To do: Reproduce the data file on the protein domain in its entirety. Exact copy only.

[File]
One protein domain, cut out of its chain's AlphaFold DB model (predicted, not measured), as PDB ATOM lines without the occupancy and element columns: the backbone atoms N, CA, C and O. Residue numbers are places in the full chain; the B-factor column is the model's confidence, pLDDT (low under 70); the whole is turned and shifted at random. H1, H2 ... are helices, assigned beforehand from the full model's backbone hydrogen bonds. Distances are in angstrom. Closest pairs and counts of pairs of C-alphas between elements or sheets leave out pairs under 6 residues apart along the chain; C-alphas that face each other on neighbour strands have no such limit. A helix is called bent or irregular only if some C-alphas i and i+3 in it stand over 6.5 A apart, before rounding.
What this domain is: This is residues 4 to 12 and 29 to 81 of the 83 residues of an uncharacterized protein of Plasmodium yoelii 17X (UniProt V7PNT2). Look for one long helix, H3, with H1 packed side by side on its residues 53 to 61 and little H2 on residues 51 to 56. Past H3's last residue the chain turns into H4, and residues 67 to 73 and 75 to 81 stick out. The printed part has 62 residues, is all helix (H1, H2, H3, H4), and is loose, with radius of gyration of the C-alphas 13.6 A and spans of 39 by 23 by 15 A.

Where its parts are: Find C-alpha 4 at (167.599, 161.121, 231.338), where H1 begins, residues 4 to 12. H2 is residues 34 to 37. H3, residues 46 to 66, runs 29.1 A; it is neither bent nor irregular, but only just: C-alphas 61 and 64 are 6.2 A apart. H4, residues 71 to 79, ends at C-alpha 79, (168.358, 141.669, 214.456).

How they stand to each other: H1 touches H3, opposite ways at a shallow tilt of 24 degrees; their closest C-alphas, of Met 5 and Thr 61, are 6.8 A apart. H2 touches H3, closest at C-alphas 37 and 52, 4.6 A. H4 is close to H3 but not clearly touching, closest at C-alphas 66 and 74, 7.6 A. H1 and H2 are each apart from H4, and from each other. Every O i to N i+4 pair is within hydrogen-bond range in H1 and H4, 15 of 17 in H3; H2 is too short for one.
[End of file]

One protein domain, cut out of its chain's AlphaFold DB model (predicted, not measured), as PDB ATOM lines without the occupancy and element columns: the backbone atoms N, CA, C and O. Residue numbers are places in the full chain; the B-factor column is the model's confidence, pLDDT (low under 70); the whole is turned and shifted at random. H1, H2 ... are helices, assigned beforehand from the full model's backbone hydrogen bonds. Distances are in angstrom. Closest pairs and counts of pairs of C-alphas between elements or sheets leave out pairs under 6 residues apart along the chain; C-alphas that face each other on neighbour strands have no such limit. A helix is called bent or irregular only if some C-alphas i and i+3 in it stand over 6.5 A apart, before rounding.
What this domain is: This is residues 4 to 12 and 29 to 81 of the 83 residues of an uncharacterized protein of Plasmodium yoelii 17X (UniProt V7PNT2). Look for one long helix, H3, with H1 packed side by side on its residues 53 to 61 and little H2 on residues 51 to 56. Past H3's last residue the chain turns into H4, and residues 67 to 73 and 75 to 81 stick out. The printed part has 62 residues, is all helix (H1, H2, H3, H4), and is loose, with radius of gyration of the C-alphas 13.6 A and spans of 39 by 23 by 15 A.

Where its parts are: Find C-alpha 4 at (167.599, 161.121, 231.338), where H1 begins, residues 4 to 12. H2 is residues 34 to 37. H3, residues 46 to 66, runs 29.1 A; it is neither bent nor irregular, but only just: C-alphas 61 and 64 are 6.2 A apart. H4, residues 71 to 79, ends at C-alpha 79, (168.358, 141.669, 214.456).

How they stand to each other: H1 touches H3, opposite ways at a shallow tilt of 24 degrees; their closest C-alphas, of Met 5 and Thr 61, are 6.8 A apart. H2 touches H3, closest at C-alphas 37 and 52, 4.6 A. H4 is close to H3 but not clearly touching, closest at C-alphas 66 and 74, 7.6 A. H1 and H2 are each apart from H4, and from each other. Every O i to N i+4 pair is within hydrogen-bond range in H1 and H4, 15 of 17 in H3; H2 is too short for one.